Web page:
NEW ORLEANS — The bionic pancreas could be FDA approved within the next 3 years, which will significantly affect how type 1 diabetes is managed, according to Steven Russell, MD, PhD, of Massachusetts General Hospital Diabetes Research Center in Boston.
Russell, who presented the latest advances on the device at AADE 2015, the annual meeting of the American Association of Diabetes Educators, said remarkable philanthropic support has made it possible to overcome major hurdles and steadily advance the development of the bionic pancreas. Pivotal studies are now scheduled for the next 24 months.
“The bionic pancreas can regulate blood glucose much more effectively than current standard of care for research volunteers with type 1 diabetes, while requiring much less work on the part of the volunteers than their usual diabetes regimen,” said Russell.
“The bionic pancreas achieves mean glucose values that correspond to an HbA1c of less than 7% in nearly all volunteers, while at the same time reducing hypoglycemia dramatically. This technology will dramatically change the way type 1 diabetes is managed within 3 to 4 years.”
The bionic pancreas combines a continuous glucose monitor (CGM), mathematical algorithms and drug delivery pumps to automatically regulate blood glucose levels, according to Russell, who is also an assistant professor of medicine at Harvard Medical School.
He and his colleagues have designed and tested a system that delivers both insulin and glucagon under the control of autonomously adaptive algorithms. These algorithms require no information about the patient other than body weight to start, and the device can quickly adapt to changing insulin needs. No carbohydrate counting is required and qualitative meal announcements are optional, Russell explained.
“The bionic pancreas system automates type 1 diabetes care with little input needed from the patient, thereby reducing the burden of the disease. The system uses both insulin and glucagon, mimicking the normal function of the islets, and enabling it to automatically raise or lower blood glucose without action by the patient,” Russell told Endocrinology Advisor.
“This technology will dramatically change the way type 1 diabetes is managed and will enable a degree of glucose control that could nearly eliminate microvascular complications.”
Russell said the system has achieved superior blood glucose control compared with usual care with minimal hypoglycemia in volunteers with type 1 diabetes ranging aged 6 to 76 years in outpatient settings.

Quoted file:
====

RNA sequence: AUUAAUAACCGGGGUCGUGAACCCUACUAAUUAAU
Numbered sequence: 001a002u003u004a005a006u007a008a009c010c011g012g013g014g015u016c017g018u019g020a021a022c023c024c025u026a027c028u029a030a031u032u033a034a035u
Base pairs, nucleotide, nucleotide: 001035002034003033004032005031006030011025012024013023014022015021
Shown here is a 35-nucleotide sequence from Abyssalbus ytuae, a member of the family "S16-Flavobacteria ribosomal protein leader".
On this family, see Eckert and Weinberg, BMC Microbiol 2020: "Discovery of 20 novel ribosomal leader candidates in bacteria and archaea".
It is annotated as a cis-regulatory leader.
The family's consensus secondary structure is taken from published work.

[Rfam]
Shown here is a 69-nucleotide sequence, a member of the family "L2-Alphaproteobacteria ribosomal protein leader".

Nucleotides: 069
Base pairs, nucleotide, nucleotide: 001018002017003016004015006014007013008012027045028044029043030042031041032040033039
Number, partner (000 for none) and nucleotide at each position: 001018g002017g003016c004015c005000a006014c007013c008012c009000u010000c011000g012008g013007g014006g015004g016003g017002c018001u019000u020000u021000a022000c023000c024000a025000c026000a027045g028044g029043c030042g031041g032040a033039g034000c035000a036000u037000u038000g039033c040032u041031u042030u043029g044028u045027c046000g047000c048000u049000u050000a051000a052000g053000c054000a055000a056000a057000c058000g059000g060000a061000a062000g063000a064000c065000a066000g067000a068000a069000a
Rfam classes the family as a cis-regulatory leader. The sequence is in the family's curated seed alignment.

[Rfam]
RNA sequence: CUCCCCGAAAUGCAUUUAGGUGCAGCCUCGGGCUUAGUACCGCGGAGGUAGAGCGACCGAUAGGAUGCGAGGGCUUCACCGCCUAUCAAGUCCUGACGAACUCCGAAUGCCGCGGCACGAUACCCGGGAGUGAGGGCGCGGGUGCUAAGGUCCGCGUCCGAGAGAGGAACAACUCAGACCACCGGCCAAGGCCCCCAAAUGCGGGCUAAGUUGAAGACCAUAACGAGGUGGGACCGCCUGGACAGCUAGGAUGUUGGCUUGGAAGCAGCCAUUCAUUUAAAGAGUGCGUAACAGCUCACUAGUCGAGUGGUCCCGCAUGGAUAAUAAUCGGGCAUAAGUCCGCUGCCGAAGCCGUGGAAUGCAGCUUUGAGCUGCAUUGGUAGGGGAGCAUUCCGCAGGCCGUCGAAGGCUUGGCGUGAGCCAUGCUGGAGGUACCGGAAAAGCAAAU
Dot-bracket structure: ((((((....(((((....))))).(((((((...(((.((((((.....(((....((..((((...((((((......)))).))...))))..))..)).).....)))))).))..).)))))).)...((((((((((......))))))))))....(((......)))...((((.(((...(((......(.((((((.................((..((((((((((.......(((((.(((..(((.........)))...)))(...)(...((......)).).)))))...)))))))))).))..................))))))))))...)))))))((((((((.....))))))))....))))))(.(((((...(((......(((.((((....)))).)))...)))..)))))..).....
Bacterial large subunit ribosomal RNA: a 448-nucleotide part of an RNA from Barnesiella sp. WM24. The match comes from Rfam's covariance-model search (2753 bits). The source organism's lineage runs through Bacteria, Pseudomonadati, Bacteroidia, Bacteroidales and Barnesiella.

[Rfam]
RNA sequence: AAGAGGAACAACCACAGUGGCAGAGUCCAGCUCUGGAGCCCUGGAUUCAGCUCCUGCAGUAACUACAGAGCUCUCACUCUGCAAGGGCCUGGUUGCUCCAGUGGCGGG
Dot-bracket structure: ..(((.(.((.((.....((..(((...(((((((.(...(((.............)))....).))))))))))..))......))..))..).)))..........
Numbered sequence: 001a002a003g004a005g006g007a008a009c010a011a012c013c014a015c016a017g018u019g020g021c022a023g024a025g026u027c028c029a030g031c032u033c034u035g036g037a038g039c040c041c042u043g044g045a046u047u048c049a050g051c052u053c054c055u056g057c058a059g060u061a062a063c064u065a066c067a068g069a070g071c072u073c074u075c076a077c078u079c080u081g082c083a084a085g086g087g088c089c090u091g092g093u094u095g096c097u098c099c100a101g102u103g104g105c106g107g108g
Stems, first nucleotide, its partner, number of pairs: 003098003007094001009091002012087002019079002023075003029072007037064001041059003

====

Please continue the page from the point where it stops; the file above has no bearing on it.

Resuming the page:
Additionally, at a summer camp study in 2013, the researchers conducted a 5-day experiment in adolescents with type 1 diabetes. The study had a randomized cross-over design (5 days using the bionic pancreas, 5 days using an insulin pump). The study staff and camp staff provided 24-hour coverage and telemetry to monitor glycemia.
The cohort consisted of 16 boys and 16 girls aged 12 to 20 years. Participants were on the bionic pancreas for 160 days in total. A very similar study with children aged 6 to 11 years was completed in 2014.
These studies showed that fully automated control of glycemia is feasible. They demonstrated that a bihormonal bionic pancreas reduces both mean glucose and hypoglycemia compared with usual care in outpatient environments.
A previous study also demonstrated that announcement of meals without carbohydrate counting modestly improves glycemic control. However, it is not necessary, at least for a bihormonal system.
Russell noted that clinicians will greatly appreciate that this fully integrated device drastically reduces the burden of diabetes management by patients. It eliminates the need to count carbohydrates, perform frequent blood glucose checks and administer correction boluses.
He said it also reduces the anxiety felt by patients about hypoglycemic episodes, particularly overnight.
- Russell S. T14 – Artificial Pancreas. Presented at: AADE 2015; Aug. 5-8, 2015; New Orleans.